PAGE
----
Same return trip today, similar conditions, full lower grille block and snorkel back on. Again averaging about 52 mpg or maybe even slightly better, the display shows litre per 100 km: 4.5 so it is 12 times as crude as a mpg readout
It is safe to say that under these conditions a snorkel delete is just about as effective as a full grille block.
I think they should not be combined (an air intake temp regulator would then be needed) so I stay to the latter option, which seems safer.
You say it is better to leave the grille partly unblocked; do you mean like just the part above the bumper or that and a bit of the lower grille?
Have to add that testing was not ideal due to the effect of sidewind.
What I noted about sidewind and vehicle stability;
Most of the time the sidewind does not affect handling at all, but with a strong wind coming from about 45 degrees behind (!) that produces a stream of erratic jerks to the body. Not enough to make the car change course, but clearly distinguishable nonetheless. FC drops somewhat when that happens; the aerodynamic properties take a blow too.
On the whole sidewind seems bad for economy; when the motorway swung round an made me face the wind head-on the FC got better!
This may be due to the design of the rear bumper. Its sides and rear join at a rounded edge.
When the airflow along its sides is laminar it will curve around that edge due to the Coanda effect; that will reduce the wake but also create a vacuum at the edges, pulling hard on the bumper.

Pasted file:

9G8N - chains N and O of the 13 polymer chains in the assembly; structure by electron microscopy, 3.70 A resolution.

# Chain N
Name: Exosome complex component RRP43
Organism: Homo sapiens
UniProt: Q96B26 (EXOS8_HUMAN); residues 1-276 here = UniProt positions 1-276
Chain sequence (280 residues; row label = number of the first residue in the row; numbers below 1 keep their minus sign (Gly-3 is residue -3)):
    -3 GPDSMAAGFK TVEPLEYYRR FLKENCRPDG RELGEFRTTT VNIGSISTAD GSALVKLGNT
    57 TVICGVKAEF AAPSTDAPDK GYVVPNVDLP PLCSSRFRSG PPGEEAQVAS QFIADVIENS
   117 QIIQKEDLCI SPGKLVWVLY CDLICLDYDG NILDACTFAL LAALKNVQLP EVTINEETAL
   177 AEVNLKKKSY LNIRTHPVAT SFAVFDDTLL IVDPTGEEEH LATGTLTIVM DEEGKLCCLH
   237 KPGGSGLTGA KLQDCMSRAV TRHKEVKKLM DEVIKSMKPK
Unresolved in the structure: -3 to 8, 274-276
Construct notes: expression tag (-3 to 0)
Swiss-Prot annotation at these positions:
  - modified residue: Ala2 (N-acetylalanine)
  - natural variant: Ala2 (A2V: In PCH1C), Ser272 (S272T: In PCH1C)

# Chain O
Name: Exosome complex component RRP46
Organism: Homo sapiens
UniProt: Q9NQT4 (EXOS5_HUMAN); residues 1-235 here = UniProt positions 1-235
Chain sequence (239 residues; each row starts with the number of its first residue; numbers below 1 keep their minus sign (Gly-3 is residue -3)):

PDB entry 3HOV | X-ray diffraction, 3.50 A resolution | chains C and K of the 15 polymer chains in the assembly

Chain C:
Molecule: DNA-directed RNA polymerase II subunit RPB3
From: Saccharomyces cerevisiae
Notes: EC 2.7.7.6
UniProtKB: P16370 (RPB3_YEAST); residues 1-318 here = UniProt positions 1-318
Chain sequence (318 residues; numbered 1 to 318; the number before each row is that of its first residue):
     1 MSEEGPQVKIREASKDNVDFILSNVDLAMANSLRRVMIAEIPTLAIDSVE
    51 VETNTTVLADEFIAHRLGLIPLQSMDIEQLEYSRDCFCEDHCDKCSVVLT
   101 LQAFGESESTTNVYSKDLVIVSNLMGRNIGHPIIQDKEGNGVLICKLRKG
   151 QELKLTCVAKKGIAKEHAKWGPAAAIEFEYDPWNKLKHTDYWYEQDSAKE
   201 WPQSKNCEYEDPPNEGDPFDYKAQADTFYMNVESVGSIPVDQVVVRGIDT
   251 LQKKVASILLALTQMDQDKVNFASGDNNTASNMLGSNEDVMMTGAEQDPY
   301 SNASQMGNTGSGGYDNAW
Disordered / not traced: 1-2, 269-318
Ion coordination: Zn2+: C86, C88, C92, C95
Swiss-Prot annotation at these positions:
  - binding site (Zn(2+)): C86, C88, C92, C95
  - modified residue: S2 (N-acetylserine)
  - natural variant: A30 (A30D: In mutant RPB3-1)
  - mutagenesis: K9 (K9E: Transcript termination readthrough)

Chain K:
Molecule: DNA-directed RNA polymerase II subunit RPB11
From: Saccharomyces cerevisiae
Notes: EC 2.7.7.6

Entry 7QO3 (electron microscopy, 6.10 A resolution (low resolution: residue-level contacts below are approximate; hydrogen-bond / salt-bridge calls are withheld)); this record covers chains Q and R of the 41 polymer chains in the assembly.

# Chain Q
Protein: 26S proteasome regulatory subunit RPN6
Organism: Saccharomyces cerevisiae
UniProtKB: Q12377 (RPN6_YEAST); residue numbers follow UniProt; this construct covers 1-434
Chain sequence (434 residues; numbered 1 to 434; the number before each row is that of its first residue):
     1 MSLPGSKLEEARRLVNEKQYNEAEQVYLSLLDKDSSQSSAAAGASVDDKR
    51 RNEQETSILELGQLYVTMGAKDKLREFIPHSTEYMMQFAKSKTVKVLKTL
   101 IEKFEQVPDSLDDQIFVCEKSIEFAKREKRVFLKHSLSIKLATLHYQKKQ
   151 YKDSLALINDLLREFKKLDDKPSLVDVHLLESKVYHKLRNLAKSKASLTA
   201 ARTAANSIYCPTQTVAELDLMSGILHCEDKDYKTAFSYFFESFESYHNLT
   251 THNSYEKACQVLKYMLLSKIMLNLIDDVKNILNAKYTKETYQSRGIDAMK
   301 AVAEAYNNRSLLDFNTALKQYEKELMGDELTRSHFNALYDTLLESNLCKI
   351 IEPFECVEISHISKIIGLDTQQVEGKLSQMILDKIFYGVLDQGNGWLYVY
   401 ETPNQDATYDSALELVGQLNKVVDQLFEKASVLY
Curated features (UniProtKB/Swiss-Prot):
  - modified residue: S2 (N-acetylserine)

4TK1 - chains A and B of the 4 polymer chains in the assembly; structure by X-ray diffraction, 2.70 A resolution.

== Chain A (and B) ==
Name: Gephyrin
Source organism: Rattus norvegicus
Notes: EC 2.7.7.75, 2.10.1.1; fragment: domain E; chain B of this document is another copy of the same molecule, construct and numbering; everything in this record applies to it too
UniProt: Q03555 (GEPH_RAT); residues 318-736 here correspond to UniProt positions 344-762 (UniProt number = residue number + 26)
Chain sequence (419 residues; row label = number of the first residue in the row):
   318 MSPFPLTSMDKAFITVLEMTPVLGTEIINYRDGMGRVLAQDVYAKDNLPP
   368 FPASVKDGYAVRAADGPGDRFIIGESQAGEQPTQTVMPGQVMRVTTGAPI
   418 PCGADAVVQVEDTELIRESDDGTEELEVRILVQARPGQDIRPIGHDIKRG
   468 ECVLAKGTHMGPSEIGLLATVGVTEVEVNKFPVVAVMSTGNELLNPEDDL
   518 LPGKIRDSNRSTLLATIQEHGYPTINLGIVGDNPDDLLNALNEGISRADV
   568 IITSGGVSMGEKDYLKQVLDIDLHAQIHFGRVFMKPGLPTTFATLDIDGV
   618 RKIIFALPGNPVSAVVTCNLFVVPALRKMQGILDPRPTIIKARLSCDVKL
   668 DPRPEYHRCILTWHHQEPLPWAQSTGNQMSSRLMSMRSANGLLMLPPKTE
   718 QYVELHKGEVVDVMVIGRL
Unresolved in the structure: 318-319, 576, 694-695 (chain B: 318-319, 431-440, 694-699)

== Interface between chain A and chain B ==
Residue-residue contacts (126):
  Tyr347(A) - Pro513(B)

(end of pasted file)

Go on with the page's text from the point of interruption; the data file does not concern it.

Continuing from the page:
It may even produce a vortex roll like a horizontal tornado behind your car which low pressure center will again pull the car back (this often happens behind trucks hit by sidewind).
But the side airflow will not be laminar at all times. Straight against the wind it will be disturbed by the wheel wells and the gaps between the body panels; the induced turbulence will carry on and disrupt the Coanda effect at the back of the bumper.
Only a strong sidewind will iron out those turbulences to produce laminar flow at the back.
Problems arise mainly when the sidewind is just about strong enough to do that. The airflow keeps interchanging between laminar flow and turbulence so the Coanda effect will bump in and out.
I expect breaking the Coanda effect on the bumper to bring improvement on handling and MPG.
Deleting the bumper is one way to make that happen (I know someone who did
Another way is reshaping the bumper. Some cars, like the Prius III, have sharp edges at the back. To do that on the existing bumper seems a bit crude, and might even hurt the safety of other road users bumping into you.
Attaching a tiny 1 millimeter (1/24 inch) thick strip just at the point where the curve starts to induce turbulence would also do the trick. At the Nagano 1998 winter Olympics the Dutch speed skating team used those on their suits on top of their head and running down their legs and brought home some gold medals.
Nowadays the strips are gone at the ice rink; the suits use a mixture of very slippery and very rough patches, like shark skin. So maybe just sanding the bumper with the coarsest sanding paper you can find is best. Wont get that plan past my wife, I fear
(You might need to move parts of this to a new thread, if you think it is worthwhile)